Bill to repeal Offensive Behaviour at Football Act to be published within weeks

Written by Jenni Davidson on 27 February 2017 in News

James Kelly’s repeal bill is set get the support of all four opposition parties in the Scottish Parliament

Football supporters - Image credit: Flickr

A bill to repeal the Offensive Behaviour at Football Act is to be published within weeks.

Labour MSP James Kelly will lodge his proposal to scrap the SNP act before the end of the season, with a final bill to be published within weeks.

At a fringe event at the Scottish Labour conference Kelly, confirmed that he expected to get the support of all the opposition parties, which will provide the majority necessary to get his bill passed by parliament.


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MSPs voted in favour of repealing the act in a non-binding motion proposed by the Scottish Conservatives in November last year.

In a public consultation on Kelly’s proposed bill, more than 70 per cent of respondents were in favour of repealing the act.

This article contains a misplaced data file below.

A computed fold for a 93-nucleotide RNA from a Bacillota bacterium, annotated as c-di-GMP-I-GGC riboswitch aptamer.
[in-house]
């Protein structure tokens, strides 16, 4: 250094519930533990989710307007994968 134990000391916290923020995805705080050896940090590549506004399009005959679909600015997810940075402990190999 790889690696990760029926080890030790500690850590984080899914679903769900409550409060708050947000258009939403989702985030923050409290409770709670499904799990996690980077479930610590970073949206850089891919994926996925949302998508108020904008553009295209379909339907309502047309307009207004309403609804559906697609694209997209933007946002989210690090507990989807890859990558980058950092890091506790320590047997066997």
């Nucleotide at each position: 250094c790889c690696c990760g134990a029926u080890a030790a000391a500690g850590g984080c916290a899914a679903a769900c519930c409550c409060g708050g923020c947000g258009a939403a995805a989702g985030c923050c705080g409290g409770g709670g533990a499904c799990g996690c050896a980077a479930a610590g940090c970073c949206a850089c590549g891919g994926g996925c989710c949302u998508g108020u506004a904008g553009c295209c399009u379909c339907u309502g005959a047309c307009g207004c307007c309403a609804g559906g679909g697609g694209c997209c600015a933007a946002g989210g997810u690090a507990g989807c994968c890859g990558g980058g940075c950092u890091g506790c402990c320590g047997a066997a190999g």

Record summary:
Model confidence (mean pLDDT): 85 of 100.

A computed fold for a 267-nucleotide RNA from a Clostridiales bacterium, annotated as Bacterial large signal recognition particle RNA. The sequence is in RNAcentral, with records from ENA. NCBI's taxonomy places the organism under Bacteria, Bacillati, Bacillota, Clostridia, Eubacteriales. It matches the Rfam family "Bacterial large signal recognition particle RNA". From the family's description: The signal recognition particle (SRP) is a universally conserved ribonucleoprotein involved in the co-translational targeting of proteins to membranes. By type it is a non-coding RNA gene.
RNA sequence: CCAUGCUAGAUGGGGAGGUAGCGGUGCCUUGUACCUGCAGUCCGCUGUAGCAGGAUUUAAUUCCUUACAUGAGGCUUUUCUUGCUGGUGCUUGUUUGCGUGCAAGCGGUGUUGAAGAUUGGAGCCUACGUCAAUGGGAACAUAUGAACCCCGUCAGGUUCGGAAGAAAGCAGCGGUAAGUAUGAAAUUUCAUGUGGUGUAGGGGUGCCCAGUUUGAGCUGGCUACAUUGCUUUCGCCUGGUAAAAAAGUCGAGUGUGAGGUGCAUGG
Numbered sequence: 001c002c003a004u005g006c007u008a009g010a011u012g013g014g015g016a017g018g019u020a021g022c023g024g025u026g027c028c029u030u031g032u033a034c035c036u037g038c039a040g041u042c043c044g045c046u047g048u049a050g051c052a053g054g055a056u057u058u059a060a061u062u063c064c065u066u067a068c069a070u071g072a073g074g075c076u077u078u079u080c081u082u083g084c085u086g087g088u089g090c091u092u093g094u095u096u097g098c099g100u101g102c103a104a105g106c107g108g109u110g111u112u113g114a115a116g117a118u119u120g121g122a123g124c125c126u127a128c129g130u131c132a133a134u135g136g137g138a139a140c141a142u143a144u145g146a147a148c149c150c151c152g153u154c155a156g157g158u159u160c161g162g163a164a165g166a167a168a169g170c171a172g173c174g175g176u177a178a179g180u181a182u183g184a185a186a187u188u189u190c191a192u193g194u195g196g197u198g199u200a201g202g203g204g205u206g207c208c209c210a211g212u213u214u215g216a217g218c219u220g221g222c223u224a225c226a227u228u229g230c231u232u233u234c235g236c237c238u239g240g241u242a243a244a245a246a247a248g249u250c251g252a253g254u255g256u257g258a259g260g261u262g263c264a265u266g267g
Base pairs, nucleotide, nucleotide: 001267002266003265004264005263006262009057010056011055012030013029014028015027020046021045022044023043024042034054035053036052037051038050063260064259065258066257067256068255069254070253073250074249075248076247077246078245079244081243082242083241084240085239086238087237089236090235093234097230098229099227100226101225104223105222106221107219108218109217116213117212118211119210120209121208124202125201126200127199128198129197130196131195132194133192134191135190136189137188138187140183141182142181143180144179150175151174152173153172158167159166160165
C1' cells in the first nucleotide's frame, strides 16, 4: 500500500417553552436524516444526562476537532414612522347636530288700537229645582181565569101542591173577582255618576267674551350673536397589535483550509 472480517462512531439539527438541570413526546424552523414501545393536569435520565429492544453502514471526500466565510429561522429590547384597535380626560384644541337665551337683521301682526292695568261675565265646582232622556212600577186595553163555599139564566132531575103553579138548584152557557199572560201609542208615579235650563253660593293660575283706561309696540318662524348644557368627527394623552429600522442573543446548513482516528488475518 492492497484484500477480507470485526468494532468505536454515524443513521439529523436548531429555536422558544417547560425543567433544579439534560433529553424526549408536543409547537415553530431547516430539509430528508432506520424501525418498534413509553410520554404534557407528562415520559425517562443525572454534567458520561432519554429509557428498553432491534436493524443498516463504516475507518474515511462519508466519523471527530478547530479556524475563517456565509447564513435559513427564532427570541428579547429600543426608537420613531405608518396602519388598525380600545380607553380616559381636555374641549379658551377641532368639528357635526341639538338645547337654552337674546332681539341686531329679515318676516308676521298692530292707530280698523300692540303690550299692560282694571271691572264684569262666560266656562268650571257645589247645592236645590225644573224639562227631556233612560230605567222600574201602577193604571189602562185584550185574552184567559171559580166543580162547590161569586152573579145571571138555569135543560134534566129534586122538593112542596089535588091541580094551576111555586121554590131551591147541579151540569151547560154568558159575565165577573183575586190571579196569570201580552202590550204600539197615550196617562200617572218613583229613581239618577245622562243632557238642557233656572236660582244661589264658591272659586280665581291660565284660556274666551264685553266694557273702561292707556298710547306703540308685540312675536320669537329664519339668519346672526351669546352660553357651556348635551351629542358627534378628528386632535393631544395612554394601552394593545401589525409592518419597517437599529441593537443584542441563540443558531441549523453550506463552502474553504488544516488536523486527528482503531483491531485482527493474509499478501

The act has been criticised for disproportionately affecting young, working class males and for criminalising acts that would not be an offence in other circumstances.

Attendees at the conference fringe event – where a representative of the group Fans Against Criminalisation also spoke in favour of repeal – were told that in some cases suspects were picked up in dawn raids and first offenders on minor offences were kept in cells overnight, with some fans being arrested for as little as swearing.

Kelly called the amount of money being poured into the act “scandalous”.

He said: “The SNP football act is deep into injury time. The public want it scrapped and parliament voted in support of that.

“The only thing standing in the way of repealing this bad piece of law is the SNP.

Kelly added that SNP ministers now need to “seriously consider their position.”

He said: “Do they want to continue to support a bad law which has lost credibility or are they willing to show some humility and support Labour to stop criminalising football fans?”

“This generation can be the generation which ends sectarianism for good – but only if resources are placed where they need to be – classrooms and communities, not football terraces and Twitter.”

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